To sum it up, choosing an LCMS guarantees increased performance for your company, as less time is spent managing training courses. This is the case for on-site training.
The Learning Content Management System is a software or platform for learning management. This type of tool is needed to support professional training and to automate processes. To fully understand its applications and benefits, explore the LCMS use-cases!
Creating and managing personalised training
The main purpose of the LCMS is to create training modules for learners. An LCMS is composed of an authoring tool, which means that it is possible to design various training modules that are completely personalised according to the needs of the employees through the platform. This is essential for managing the development of employees' skills in the best possible way. Instructional designers can work together to develop exceptional training courses. The aim is to keep learners engaged in their training.
Diversified and fun learning formats make learners want to further develop their skills. Indeed, the formats are unlimited and fully customisable. It is possible to choose texts, images, multimedia content, insert quizzes, battles between learners and many other educational formats.
The second function of the LCMS is to manage the learning process. Based on the learners' responses and conversion rate, it is possible to know where and how to improve the training modules. An LCMS is a platform for creating and managing learning to increase the level of competence of employees within the company. The training courses are created and therefore fully customisable, as well as scalable to adapt to individual needs as they arise.
The training of learners is a fundamental tool for the success of a company. Internal training helps to retain employees while increasing the skills of the entire organisation. To effectively train learners, you need to offer the best possible training modules. And to keep them engaged and invested in their training, these modules should be fun and attractive. Developing the skills of employees empowers them to take on greater responsibilities which will ultimately boost the productivity of the organisation.
To further engage learners, it is possible to take advantage of blended learning to diversify the experience. Blended learning mixes training practices, i.e. training can take place synchronously or asynchronously, individually or collectively. Training modules can be delivered in a virtual classroom or as self-study. Blended learning ensures that learners do not get bored but are rather motivated to continue their training.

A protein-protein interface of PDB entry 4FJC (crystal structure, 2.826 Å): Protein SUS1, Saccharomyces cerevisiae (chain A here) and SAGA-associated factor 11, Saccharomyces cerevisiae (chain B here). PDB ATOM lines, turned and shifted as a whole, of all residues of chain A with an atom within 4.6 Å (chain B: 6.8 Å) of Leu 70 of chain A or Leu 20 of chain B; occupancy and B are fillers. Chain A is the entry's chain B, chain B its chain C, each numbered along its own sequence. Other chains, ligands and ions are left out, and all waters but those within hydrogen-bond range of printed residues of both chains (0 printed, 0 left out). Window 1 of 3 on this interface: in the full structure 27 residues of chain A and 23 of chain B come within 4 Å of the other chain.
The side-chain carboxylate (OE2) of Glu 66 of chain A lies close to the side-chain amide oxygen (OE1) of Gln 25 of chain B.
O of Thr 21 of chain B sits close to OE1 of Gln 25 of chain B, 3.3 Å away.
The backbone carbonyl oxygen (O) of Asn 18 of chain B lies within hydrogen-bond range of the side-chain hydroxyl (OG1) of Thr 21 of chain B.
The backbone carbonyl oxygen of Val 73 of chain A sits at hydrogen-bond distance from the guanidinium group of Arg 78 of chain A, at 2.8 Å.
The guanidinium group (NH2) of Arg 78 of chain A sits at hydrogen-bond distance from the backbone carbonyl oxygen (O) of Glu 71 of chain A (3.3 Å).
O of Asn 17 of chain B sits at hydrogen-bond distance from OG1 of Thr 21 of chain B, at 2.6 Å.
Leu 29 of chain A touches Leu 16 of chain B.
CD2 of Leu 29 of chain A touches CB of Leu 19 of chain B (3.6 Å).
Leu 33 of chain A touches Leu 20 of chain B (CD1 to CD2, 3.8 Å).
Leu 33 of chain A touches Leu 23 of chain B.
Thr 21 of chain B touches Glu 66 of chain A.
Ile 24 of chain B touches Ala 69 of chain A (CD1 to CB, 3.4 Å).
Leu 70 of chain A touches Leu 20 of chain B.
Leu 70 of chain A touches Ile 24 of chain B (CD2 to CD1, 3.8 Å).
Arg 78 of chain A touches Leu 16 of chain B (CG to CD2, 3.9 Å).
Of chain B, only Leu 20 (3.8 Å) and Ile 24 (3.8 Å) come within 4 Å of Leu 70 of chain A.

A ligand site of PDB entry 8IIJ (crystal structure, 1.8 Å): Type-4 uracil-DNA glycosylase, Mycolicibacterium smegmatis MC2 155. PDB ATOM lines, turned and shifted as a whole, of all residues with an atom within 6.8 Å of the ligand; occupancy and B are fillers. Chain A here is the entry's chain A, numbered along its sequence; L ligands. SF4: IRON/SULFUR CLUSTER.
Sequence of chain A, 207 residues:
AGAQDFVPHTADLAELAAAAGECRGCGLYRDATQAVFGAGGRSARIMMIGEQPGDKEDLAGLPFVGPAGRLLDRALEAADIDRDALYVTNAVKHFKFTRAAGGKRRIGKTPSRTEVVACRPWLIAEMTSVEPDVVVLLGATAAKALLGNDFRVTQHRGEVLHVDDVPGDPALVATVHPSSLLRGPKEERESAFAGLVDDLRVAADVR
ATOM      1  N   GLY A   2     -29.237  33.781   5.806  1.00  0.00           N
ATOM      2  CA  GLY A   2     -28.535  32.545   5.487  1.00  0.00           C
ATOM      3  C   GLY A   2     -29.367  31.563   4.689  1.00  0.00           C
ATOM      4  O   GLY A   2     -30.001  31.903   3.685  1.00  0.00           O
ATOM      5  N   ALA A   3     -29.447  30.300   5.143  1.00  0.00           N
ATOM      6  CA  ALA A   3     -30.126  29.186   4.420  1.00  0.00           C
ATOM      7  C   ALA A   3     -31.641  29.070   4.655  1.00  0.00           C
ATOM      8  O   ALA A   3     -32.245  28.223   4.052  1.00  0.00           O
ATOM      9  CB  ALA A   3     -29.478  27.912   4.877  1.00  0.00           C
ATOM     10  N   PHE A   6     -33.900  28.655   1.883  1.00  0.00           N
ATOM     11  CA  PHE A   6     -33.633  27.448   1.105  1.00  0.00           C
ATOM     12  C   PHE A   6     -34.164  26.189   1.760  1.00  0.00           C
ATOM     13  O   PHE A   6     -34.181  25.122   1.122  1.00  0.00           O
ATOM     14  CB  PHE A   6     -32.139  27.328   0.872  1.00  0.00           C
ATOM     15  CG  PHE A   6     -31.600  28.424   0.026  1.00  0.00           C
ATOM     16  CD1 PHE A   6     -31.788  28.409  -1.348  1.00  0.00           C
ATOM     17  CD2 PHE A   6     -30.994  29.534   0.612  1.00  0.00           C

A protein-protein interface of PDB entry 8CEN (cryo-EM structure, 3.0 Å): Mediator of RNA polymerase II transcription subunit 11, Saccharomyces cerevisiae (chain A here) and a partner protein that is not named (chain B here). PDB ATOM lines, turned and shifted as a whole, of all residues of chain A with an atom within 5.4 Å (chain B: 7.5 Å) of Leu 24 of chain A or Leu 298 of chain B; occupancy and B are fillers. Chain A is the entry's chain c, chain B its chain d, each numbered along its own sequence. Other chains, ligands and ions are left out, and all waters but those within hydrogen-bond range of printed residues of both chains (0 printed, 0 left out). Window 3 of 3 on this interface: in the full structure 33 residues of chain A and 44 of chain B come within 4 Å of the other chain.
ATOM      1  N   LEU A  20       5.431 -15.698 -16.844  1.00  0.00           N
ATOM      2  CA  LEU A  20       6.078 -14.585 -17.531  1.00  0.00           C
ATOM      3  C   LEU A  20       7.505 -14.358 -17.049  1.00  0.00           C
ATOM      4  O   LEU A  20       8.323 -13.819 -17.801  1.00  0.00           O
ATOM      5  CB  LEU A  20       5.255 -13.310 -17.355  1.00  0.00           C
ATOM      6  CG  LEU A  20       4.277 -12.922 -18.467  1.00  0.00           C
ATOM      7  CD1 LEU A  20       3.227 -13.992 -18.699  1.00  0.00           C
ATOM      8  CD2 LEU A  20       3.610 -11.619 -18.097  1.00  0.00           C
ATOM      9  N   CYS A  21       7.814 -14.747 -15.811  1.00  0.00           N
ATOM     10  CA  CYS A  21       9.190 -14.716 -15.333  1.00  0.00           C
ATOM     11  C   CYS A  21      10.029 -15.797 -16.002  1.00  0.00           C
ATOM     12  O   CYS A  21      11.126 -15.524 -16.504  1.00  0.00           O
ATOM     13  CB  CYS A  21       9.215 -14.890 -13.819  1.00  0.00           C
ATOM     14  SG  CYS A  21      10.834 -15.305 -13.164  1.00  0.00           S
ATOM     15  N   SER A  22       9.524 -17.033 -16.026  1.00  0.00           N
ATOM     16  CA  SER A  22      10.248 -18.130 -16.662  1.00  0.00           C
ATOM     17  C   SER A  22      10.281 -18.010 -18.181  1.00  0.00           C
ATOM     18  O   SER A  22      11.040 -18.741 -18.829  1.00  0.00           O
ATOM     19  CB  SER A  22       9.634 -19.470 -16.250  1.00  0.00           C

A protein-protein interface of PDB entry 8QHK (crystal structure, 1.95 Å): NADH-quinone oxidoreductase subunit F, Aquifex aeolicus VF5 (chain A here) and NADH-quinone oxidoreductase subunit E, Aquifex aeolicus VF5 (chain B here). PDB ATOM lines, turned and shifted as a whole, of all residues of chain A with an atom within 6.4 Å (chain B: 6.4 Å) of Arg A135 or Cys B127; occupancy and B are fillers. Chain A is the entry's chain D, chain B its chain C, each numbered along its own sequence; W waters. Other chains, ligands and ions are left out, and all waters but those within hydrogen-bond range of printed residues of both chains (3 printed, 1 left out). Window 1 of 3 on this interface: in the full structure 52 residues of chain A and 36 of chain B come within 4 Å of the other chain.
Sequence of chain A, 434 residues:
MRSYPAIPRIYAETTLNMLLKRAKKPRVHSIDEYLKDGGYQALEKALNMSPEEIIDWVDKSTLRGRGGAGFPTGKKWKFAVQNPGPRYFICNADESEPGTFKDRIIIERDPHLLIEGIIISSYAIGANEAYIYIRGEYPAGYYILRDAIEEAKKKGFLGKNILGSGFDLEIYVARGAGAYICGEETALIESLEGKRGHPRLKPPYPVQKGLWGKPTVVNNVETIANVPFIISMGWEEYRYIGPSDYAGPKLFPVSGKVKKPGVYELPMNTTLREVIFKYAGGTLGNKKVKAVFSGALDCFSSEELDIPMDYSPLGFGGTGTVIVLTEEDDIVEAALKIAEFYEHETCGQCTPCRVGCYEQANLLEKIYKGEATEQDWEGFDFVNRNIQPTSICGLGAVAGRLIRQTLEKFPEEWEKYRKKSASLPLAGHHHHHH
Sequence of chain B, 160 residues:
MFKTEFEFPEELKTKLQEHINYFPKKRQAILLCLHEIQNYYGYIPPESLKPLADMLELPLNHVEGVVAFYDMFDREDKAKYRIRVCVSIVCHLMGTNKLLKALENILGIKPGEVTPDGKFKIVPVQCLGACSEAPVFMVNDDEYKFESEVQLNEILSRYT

Promoting collaborative learning
One of the advantages of the LCMS is that it promotes collaborative learning. Indeed, the LCMS is not only used to create and manage training modules- it also helps employees to communicate with one another through collaborative tools. Forums and instant messaging are both available for discussion and enquiries. It is possible to create mini-competitions between employees to create commitment and a friendly rivalry. Some solutions are increasingly developing social learning. This is a practice that encourages mutual aid between employees and the transfer of knowledge and skills.
The LCMS offers the possibility of analysing the results of training courses offered to learners over a set period of time. You decide the duration of the analysis, as well as its focus, in order to better target the needs of your employees. This is the way to develop the best possible training. Reporting and monitoring are essential features when running a company.
Gamification of activities
The LCMS authoring tool has the functionality to create the learning modules entirely and thus to adapt them to the expectations and needs of the learners. In order for employees to want to learn, they must be committed to their training course. To achieve this, when designing training modules, educational designers can use gamification techniques. What is gamification? It is a concept that uses the codes of games, and in particular video games, to adapt them to a wide variety of fields.
This practice is becoming widespread with companies realizing that the more gamified and fun a training module is, the greater effect it will have on learners. It is thus possible to train learners by developing serious games. Here, the aim is to combine teaching with a playful practice from video games.
Advantages and disadvantages of the LCMS
The LCMS (Learning Content Management System) has a collaborative management functionality and an authoring tool. How do you know if the LCMS is right for your company? Find out about its benefits and challenges.
Advantages of the LCMS
Increased business performance
One of the advantages of the LCMS lies in the fact that it encourages collaboration and cohesion between team members. Indeed, the social learning and gamification tools offered by the LCMS (exchange spaces, chats, gamification, sharing moments, competitions, etc.) enable learners to interact together and maintain their commitment and loyalty.